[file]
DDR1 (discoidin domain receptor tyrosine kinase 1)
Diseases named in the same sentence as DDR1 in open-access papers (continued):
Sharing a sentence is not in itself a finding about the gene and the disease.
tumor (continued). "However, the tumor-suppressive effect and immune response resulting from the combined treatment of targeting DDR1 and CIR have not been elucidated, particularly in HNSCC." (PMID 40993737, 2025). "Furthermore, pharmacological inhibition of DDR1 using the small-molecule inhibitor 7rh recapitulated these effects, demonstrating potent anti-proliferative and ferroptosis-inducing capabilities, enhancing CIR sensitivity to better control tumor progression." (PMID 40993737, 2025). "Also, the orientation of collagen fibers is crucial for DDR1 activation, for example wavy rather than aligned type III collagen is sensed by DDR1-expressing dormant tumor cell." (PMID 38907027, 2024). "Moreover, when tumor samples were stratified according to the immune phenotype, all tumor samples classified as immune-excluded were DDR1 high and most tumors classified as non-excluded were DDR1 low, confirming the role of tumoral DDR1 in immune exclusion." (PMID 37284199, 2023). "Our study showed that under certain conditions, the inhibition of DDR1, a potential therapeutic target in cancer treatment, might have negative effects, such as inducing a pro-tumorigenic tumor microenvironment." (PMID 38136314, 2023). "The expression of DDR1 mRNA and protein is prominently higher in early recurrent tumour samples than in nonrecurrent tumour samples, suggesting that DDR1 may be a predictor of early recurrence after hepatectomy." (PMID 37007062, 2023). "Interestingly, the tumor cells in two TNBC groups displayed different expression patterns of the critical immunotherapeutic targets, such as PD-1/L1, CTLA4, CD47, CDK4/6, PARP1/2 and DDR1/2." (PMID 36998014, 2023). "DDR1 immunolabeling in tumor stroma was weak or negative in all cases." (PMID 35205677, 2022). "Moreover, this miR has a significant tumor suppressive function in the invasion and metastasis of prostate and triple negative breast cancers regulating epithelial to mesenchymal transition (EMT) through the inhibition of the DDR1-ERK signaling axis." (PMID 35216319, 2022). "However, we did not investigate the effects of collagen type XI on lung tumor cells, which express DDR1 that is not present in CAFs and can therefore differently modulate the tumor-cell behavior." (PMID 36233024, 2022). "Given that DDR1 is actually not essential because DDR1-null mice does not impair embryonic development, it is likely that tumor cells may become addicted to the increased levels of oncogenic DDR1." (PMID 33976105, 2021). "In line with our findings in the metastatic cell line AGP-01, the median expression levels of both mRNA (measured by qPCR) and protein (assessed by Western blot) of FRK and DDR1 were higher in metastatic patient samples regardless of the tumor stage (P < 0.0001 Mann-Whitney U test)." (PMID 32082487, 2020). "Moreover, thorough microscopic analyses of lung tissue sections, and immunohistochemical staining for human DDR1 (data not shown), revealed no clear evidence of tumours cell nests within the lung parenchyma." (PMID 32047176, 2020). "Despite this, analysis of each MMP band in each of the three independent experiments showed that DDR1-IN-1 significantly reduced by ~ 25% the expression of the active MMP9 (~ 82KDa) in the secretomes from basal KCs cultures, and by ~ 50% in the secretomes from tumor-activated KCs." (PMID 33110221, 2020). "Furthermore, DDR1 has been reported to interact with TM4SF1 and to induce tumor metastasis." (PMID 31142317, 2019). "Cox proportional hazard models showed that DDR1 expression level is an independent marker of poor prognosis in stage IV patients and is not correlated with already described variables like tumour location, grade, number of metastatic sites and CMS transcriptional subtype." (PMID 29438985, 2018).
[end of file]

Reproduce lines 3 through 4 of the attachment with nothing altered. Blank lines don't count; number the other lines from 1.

Sharing a sentence is not in itself a finding about the gene and the disease.
tumor (continued). "However, the tumor-suppressive effect and immune response resulting from the combined treatment of targeting DDR1 and CIR have not been elucidated, particularly in HNSCC." (PMID 40993737, 2025). "Furthermore, pharmacological inhibition of DDR1 using the small-molecule inhibitor 7rh recapitulated these effects, demonstrating potent anti-proliferative and ferroptosis-inducing capabilities, enhancing CIR sensitivity to better control tumor progression." (PMID 40993737, 2025). "Also, the orientation of collagen fibers is crucial for DDR1 activation, for example wavy rather than aligned type III collagen is sensed by DDR1-expressing dormant tumor cell." (PMID 38907027, 2024). "Moreover, when tumor samples were stratified according to the immune phenotype, all tumor samples classified as immune-excluded were DDR1 high and most tumors classified as non-excluded were DDR1 low, confirming the role of tumoral DDR1 in immune exclusion." (PMID 37284199, 2023). "Our study showed that under certain conditions, the inhibition of DDR1, a potential therapeutic target in cancer treatment, might have negative effects, such as inducing a pro-tumorigenic tumor microenvironment." (PMID 38136314, 2023). "The expression of DDR1 mRNA and protein is prominently higher in early recurrent tumour samples than in nonrecurrent tumour samples, suggesting that DDR1 may be a predictor of early recurrence after hepatectomy." (PMID 37007062, 2023). "Interestingly, the tumor cells in two TNBC groups displayed different expression patterns of the critical immunotherapeutic targets, such as PD-1/L1, CTLA4, CD47, CDK4/6, PARP1/2 and DDR1/2." (PMID 36998014, 2023). "DDR1 immunolabeling in tumor stroma was weak or negative in all cases." (PMID 35205677, 2022). "Moreover, this miR has a significant tumor suppressive function in the invasion and metastasis of prostate and triple negative breast cancers regulating epithelial to mesenchymal transition (EMT) through the inhibition of the DDR1-ERK signaling axis." (PMID 35216319, 2022). "However, we did not investigate the effects of collagen type XI on lung tumor cells, which express DDR1 that is not present in CAFs and can therefore differently modulate the tumor-cell behavior." (PMID 36233024, 2022). "Given that DDR1 is actually not essential because DDR1-null mice does not impair embryonic development, it is likely that tumor cells may become addicted to the increased levels of oncogenic DDR1." (PMID 33976105, 2021). "In line with our findings in the metastatic cell line AGP-01, the median expression levels of both mRNA (measured by qPCR) and protein (assessed by Western blot) of FRK and DDR1 were higher in metastatic patient samples regardless of the tumor stage (P < 0.0001 Mann-Whitney U test)." (PMID 32082487, 2020). "Moreover, thorough microscopic analyses of lung tissue sections, and immunohistochemical staining for human DDR1 (data not shown), revealed no clear evidence of tumours cell nests within the lung parenchyma." (PMID 32047176, 2020). "Despite this, analysis of each MMP band in each of the three independent experiments showed that DDR1-IN-1 significantly reduced by ~ 25% the expression of the active MMP9 (~ 82KDa) in the secretomes from basal KCs cultures, and by ~ 50% in the secretomes from tumor-activated KCs." (PMID 33110221, 2020). "Furthermore, DDR1 has been reported to interact with TM4SF1 and to induce tumor metastasis." (PMID 31142317, 2019). "Cox proportional hazard models showed that DDR1 expression level is an independent marker of poor prognosis in stage IV patients and is not correlated with already described variables like tumour location, grade, number of metastatic sites and CMS transcriptional subtype." (PMID 29438985, 2018).